A watchdog has issued two additional reports saying regulators should have responded more quickly to institutions' troubles before they failed.
Echoing recent criticism of all the regulators, the reports said the Federal Deposit Insurance Corp. could have been more aggressive in responding to problems at the $1 billion-asset Integrity Bank in Alpharetta, Ga., and the $726 million-asset Columbian Bank and Trust Co. in Topeka, Kan.
The reports, issued late last month by the FDIC's inspector general, blamed the August failures on the institutions' aggressive growth strategies, which focused on risky construction and development loans. But despite FDIC examiners' spotting weakness in their portfolios early on, the watchdog said, the agency was slow to impose supervisory action.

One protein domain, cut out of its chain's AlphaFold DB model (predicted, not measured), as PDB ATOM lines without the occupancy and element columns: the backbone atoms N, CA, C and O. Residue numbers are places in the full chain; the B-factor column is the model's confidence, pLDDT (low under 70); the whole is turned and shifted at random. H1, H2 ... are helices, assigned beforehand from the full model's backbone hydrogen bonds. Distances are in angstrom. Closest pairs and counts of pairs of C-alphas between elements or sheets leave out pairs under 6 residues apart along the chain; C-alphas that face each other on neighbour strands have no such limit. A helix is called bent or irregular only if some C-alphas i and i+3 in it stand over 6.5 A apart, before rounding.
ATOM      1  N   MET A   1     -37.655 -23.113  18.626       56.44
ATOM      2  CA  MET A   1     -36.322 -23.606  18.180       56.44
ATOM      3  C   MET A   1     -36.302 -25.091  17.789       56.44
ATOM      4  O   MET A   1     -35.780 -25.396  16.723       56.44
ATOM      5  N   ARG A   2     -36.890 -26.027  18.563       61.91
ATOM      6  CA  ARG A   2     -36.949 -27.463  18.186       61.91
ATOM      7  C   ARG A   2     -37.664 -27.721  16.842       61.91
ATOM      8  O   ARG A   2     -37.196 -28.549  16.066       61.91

"Greater concern regarding Integrity's loan administration and declining asset quality could have led to elevated supervisory attention and earlier supervisory action," the watchdog said in the report on Integrity Bank's failure, known as a "material loss review."
The inspector general said examiners saw problems with Integrity's asset quality in 2005 and 2006, but did not issue a cease-and-desist order until February 2008. A similar time lapse occurred at Columbian. "Supervisory action was not taken commensurate with the risks these weaknesses posed to" the Kansas bank, the report said.